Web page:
During the summer’s end, most of us are between gardens that is, we have just about finished harvesting all the vegetables from our spring gardening effort, and preparations for the fall vegetable garden haven’t begun yet. Summer is a good time to inventory your gardening project. Take a careful look at the problems you had, and the rewards you enjoyed from your spring garden. Keeping track of the things that went wrong, as well as things that went right, will help you have a more successful garden this fall.
In this article we’ll discuss some of the things you might be looking at in the next couple of weeks. My information was provided by Emeritus Vegetable Specialist Jim Stephens of the University of Florida, Institute of Food and Agricultural Sciences.
First of all, if you still have vegetable in your garden, you should begin a weekly spray program. We’re into the rainy season now, which means hot, wet days, and warm, humid nights, the right conditions for insect and disease pests to flourish. Tomato or corn fruit worms and pickle worms can be extremely destructive.
Even those pests which haven’t been overwhelming thus far, such as aphids, cabbage worms, are expected to become severe during the rainy season. So protect your garden vegetable with a good spray program.
In addition, be on the lookout for the spread of plant diseases. Diseased plants should be pulled out and disposed of as soon as possible. Plant remaining in the garden should be sprayed weekly with a good fungicide.
If you’ve noticed the mosaic virus in your vegetable garden, and wondered if it could spread to your fruit trees, our specialist says that there’s little chance of that happening. Mosaic virus is quite specific to its host plant, and will usually attack just those plants in close proximity in the garden. However, you should keep your garden as free of weed as possible. Weeds can host the mosaic virus.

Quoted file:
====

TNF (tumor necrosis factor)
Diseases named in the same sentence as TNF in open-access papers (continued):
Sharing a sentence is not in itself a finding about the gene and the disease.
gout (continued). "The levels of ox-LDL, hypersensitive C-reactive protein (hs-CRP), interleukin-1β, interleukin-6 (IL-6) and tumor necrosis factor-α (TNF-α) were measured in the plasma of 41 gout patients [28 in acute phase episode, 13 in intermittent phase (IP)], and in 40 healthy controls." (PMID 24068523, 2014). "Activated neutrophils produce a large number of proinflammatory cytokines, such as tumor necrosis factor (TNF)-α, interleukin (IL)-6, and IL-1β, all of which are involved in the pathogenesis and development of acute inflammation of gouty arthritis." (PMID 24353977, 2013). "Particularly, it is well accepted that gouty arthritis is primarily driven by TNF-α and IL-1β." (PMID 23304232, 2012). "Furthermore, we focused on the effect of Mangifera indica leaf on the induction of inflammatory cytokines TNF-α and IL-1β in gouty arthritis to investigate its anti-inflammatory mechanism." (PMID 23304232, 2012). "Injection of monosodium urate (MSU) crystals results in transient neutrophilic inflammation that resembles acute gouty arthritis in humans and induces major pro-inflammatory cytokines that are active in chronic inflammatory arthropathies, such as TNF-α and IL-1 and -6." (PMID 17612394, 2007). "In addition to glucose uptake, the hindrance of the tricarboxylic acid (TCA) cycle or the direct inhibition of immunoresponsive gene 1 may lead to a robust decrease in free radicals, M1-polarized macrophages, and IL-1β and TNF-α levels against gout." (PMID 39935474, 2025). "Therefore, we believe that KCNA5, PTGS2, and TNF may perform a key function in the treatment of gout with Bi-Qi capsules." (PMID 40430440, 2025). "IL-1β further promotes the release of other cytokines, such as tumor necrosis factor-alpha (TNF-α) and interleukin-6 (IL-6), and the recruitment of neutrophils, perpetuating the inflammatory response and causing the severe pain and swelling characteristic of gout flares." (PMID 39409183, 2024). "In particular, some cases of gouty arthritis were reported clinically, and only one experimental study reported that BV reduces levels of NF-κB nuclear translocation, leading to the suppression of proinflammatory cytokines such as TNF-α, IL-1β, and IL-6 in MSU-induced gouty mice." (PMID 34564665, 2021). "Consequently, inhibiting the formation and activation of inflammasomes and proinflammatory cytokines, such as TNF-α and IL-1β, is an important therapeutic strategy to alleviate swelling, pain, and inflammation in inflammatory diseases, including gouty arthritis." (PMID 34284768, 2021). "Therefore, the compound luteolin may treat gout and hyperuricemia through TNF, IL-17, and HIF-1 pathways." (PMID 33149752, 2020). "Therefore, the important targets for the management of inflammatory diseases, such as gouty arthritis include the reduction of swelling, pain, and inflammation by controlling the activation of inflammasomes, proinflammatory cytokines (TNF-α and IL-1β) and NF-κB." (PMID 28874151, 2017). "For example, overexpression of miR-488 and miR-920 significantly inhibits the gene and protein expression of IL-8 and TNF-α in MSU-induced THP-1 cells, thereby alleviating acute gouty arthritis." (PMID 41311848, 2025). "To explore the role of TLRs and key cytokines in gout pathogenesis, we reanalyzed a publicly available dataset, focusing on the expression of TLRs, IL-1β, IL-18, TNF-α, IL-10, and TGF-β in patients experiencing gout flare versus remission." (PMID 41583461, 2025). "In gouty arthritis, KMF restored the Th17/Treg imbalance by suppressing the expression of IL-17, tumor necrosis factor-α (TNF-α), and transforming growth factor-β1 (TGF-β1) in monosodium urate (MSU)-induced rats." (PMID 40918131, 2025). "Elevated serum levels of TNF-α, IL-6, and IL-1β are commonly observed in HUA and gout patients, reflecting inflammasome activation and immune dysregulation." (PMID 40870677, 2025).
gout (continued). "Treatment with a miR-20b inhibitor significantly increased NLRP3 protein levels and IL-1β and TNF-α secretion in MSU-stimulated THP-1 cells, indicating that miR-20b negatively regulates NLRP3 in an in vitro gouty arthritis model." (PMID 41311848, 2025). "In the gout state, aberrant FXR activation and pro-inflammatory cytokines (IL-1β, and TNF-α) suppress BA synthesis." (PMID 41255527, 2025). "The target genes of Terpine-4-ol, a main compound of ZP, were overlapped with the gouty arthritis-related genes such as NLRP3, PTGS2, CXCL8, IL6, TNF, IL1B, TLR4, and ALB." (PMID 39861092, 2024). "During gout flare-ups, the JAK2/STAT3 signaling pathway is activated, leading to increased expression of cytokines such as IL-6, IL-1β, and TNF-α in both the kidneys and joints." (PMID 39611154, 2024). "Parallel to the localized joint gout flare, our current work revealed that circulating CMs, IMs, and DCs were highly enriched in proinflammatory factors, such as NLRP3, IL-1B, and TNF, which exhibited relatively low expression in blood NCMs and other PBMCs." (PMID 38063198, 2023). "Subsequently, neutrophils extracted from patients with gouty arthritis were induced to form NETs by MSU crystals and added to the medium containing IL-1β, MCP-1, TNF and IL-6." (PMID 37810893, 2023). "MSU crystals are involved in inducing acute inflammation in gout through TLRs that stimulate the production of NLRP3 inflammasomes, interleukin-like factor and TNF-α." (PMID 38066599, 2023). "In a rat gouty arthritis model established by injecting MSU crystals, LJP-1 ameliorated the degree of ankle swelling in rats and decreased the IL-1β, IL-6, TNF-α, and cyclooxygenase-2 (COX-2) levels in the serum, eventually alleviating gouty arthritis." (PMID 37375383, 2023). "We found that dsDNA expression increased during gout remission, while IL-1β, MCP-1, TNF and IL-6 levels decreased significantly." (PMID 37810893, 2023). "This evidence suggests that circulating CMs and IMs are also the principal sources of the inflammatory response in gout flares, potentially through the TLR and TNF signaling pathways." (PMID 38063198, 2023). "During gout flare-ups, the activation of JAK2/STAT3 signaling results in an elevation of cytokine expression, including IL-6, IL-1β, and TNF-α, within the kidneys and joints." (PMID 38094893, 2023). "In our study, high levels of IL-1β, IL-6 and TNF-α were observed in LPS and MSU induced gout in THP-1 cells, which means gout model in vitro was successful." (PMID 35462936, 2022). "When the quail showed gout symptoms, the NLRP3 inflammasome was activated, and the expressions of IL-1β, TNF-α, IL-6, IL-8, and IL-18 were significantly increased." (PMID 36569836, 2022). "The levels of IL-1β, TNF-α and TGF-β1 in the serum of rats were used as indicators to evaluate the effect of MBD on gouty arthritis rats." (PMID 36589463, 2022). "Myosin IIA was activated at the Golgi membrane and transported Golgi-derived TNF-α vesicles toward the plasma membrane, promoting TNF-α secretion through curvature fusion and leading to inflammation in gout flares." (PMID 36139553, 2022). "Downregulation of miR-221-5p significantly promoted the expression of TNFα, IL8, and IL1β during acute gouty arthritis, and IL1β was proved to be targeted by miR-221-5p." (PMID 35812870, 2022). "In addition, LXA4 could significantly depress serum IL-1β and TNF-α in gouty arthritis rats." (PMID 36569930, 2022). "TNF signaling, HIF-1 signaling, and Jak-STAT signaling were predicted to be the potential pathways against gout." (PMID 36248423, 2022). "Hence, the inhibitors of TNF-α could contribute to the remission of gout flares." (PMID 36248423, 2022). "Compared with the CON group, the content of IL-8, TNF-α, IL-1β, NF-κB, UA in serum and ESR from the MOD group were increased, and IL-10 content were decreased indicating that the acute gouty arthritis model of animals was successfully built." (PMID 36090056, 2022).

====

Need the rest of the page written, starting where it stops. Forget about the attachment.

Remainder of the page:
Summer is a good time to evaluate the seeds varieties you selected for the spring garden. Ask yourself such questions as: did the variety produce a strong vigorous plant? What about the quality of the vegetables itself? How about disease resistance? Try to make note of the varieties which did well and those that didn’t, so you’ll have some idea of the ones you’ll want to include in the fall vegetable garden, or plant next spring.
Summer is also a good time to observe the beneficial effects of mulching. If you mulched your spring garden, you’ll notice that you have very few weeds. Whereas your neighbor’s unmulched garden might be overrun with a difficult weed problem. Nematode injury is also much milder on mulched vegetables. While nematodes will attack mulched vegetable, their effects are not as severe, because of the healthier root zone of the mulched plants.
The most striking observation you’ll make about mulching is the way it controls soil moisture. Vegetables grown on unmulched hot, sandy Florida soils will droop and wilt, while those grown in mulch gardens will stand tall. I’ve seen all kinds of things used for mulching including the traditional oak leaves, pine straw, hay and wood shavings.
Some gardeners even used old tire in their gardens. The tires were placed on the ground, and tomato plants, two or three per tire, were planted inside the tire. As the plant grows, the tomatoes could rest on the tires, rather than on the ground, which will possibly reduce fruit rots.